Ironing out supply chain kinks key to faster COVID vaccine rollout, expert says

Kinks in new production and distribution supply chains are why COVID-19 vaccines approved for use in the United States have been sluggish finding their way into people’s arms, says an expert in logistics and supply chains at The University of Alabama in Huntsville (UAH), a part of the University of Alabama System.

NCCN Shares New Guidance Principles for Vaccinating People with Cancer Against COVID-19

The National Comprehensive Cancer Network put out new guidance for COVID-19 vaccinations in people with cancer, based on available evidence plus consensus from top hematology and oncology experts with particular expertise in infectious diseases, vaccine development and delivery, and medical ethics.

COVID Vaccine: Focus on Distribution Speed Over Allocation Prioritization, says Supply Chain Systems Expert

University of Maryland Professor Emeritus Michael O. Ball, a researcher and expert on supply chain management and system reliability, is available to discuss his position that perfect adherence to COVID vaccine allocation prioritization “is not the most desirable way to…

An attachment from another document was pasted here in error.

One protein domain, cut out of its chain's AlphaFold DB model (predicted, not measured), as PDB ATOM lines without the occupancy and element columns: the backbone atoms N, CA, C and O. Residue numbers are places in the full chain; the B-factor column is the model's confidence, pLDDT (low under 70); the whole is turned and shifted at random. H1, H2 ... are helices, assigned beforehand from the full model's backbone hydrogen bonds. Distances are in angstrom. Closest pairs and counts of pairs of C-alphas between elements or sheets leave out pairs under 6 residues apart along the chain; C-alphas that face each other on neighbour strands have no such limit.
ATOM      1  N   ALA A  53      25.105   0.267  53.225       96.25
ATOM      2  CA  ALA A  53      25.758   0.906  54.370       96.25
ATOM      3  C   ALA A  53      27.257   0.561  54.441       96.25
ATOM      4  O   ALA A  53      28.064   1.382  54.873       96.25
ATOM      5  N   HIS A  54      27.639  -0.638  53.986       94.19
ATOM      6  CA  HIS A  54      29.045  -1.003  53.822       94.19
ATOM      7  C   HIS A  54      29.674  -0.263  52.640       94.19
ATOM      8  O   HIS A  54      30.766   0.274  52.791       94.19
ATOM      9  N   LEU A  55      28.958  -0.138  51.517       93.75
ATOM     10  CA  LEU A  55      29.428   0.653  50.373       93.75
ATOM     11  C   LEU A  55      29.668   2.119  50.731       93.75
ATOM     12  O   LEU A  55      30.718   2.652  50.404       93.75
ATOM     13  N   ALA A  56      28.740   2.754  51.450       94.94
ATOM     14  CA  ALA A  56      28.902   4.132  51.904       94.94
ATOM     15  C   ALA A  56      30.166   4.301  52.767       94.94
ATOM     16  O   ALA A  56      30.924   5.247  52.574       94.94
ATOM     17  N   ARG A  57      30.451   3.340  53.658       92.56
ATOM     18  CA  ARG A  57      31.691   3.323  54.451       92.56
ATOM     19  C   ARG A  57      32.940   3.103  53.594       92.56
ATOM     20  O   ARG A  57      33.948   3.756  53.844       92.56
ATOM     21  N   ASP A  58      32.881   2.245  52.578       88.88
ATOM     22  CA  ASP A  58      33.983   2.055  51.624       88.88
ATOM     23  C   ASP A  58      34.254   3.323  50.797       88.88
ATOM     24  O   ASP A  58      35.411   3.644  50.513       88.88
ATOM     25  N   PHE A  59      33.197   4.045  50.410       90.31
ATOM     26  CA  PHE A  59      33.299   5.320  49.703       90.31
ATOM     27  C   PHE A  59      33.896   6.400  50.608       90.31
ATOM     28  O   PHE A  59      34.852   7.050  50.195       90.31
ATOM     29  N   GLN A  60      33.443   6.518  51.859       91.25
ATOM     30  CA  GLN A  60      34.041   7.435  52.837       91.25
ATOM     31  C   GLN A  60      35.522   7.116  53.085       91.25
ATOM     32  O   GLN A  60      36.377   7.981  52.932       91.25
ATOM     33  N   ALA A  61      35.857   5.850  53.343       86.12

LifeBridge Health Begins COVID-19 Vaccinations of Front-line Caregivers

LifeBridge Health has begun to administer the COVID-19 vaccine to front-line healthcare workers. The first doses of the newly approved Pfizer COVID vaccine arrived at LifeBridge Health on December 17 with 24 team members receiving the vaccine that afternoon at Sinai Hospital.

American College of Allergy, Asthma, and Immunology Releases Guidance on Risk of Allergic Reactions to the Pfizer-BioNTech COVID-19 Vaccine

With the emergency use authorization of the Pfizer-BioNTech COVID-19 vaccine by the FDA on December 11, 2020, and distribution beginning today, the American College of Allergy, Asthma and Immunology COVID-19 Vaccine Task Force recommends the following guidance related to risk of an allergic reaction on vaccination for those who receive the vaccine.

Over half of adults over 50 say they’ll get vaccinated against COVID-19, but many will want to wait, poll finds